I have no intention of going back to the paper days of standing in line to get at a chart during the morning rush hour. I do not recall with fondness the innumerable times I left the intensive care unit (ICU) to find an X-ray in the radiology department, only to discover that it had been signed out to the operating room, then to find that the surgeon had left it in their office.
I’m an intensivist. I just turned 71, and in spite of my years, I still practice as a full member of my critical care group – although these days, I’m limited to 12-hour shifts on the weekends and 12-hour shifts at night. I practice at Sharp Memorial Hospital, a busy, high-acuity community hospital. We do heart transplants, kidney transplants and left ventricular assist devices. We are a trauma center. Our women’s center does almost 10,000 deliveries a year – more than any other hospital in California. And as a community hospital, we have no academic affiliations. There are no fellows, residents, interns or house staff. In the evening, when I get ready for work, my badge is clipped to my belt on the right, my pager on the left and my stethoscope strung around my neck. So girded to do battle with disease and trauma, I am secure in the knowledge that the most dependable partner, the one I can count on at any time to give me rock-solid advice is my friend the EHR. I could not and would not practice without this indispensable partner. The plain and simple truth is this: Our EHR system makes me smarter and my patients safer.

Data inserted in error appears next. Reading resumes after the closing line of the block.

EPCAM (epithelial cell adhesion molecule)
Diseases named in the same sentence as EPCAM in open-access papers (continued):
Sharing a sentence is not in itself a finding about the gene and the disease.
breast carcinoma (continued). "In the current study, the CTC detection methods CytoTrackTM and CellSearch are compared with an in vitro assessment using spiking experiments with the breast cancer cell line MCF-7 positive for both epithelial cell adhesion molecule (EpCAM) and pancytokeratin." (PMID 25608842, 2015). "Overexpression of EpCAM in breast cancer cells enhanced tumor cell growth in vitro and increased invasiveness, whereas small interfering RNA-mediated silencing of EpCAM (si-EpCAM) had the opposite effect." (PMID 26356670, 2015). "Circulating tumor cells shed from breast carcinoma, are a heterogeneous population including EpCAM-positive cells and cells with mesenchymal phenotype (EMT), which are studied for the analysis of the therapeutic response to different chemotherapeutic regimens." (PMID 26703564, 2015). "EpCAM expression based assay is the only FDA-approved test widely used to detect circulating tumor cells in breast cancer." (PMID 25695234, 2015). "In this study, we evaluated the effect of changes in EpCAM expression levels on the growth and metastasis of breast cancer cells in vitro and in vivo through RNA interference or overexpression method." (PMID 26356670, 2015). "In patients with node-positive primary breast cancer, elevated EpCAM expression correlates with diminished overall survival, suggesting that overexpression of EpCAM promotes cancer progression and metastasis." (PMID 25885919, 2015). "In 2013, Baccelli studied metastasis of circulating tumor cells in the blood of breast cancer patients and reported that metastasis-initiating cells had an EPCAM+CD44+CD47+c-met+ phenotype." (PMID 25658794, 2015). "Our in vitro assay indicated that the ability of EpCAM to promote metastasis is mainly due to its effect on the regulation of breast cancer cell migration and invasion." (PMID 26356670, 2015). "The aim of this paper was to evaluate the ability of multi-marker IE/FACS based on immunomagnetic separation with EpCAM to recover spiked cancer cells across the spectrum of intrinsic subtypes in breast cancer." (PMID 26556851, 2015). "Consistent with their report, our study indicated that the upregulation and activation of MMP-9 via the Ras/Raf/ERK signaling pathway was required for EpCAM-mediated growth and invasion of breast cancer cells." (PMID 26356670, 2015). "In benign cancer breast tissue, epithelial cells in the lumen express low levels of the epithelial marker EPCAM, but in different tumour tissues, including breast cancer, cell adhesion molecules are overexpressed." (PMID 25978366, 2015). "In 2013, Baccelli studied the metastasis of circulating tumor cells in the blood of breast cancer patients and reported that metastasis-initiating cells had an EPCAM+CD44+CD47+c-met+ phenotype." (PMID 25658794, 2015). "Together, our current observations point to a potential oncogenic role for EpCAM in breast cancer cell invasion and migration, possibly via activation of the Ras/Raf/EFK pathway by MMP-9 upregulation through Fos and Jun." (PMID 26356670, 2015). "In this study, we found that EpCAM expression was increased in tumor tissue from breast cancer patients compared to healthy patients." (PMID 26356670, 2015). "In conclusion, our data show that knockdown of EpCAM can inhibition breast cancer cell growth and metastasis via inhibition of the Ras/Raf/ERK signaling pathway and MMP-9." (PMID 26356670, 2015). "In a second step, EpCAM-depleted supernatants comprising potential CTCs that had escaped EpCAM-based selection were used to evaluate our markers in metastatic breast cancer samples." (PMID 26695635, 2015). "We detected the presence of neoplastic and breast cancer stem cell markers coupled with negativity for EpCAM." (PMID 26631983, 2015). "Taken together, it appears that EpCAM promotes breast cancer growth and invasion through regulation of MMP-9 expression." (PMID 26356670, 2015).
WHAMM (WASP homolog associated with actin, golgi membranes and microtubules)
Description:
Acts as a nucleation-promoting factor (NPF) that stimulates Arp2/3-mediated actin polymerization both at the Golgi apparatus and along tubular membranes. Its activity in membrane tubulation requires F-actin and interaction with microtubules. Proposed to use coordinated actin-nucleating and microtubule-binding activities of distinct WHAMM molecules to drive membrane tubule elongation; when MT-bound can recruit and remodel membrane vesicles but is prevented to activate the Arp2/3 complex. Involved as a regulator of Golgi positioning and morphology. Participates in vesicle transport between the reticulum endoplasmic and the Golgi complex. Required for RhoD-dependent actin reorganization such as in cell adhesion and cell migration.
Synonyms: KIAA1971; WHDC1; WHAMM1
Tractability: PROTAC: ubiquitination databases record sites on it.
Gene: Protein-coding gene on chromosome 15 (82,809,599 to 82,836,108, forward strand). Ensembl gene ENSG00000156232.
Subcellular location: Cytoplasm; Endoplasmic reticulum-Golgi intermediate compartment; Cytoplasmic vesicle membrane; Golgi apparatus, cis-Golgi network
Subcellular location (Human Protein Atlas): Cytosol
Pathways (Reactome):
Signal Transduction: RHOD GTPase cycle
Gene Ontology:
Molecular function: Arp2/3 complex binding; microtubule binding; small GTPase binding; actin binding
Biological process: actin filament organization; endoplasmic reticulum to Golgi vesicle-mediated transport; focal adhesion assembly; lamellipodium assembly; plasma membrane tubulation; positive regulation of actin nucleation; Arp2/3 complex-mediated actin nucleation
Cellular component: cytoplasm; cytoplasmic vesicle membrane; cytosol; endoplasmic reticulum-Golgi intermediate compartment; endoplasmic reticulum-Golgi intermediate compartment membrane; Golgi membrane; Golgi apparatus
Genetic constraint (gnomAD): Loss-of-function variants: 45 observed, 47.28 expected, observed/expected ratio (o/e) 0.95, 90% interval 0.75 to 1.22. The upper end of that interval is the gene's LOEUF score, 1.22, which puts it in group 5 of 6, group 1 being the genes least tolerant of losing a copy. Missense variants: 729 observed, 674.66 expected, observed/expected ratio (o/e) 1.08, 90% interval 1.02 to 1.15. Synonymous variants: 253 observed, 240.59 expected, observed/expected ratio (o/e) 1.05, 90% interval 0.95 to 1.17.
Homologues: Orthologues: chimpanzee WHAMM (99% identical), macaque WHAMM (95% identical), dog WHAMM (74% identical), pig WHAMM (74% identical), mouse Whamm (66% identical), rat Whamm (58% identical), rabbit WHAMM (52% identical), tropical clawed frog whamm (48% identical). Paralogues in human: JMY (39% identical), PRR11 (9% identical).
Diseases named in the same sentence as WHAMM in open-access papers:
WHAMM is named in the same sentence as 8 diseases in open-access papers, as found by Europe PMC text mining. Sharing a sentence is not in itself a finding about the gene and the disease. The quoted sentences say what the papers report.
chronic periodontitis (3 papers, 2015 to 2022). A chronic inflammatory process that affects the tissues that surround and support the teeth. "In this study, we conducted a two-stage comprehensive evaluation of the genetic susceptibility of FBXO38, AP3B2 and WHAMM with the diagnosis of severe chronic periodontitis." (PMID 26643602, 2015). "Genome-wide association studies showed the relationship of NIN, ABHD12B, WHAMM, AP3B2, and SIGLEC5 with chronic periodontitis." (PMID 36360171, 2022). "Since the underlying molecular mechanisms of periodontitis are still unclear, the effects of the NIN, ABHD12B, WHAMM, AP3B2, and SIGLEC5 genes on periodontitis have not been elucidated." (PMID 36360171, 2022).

Opportunities for improvement today and the potential for the future
Do you know how many times I have forgotten to order deep vein thrombosis (DVT) prophylaxis for patients being admitted to one of our ICUs?
Not once since 2008.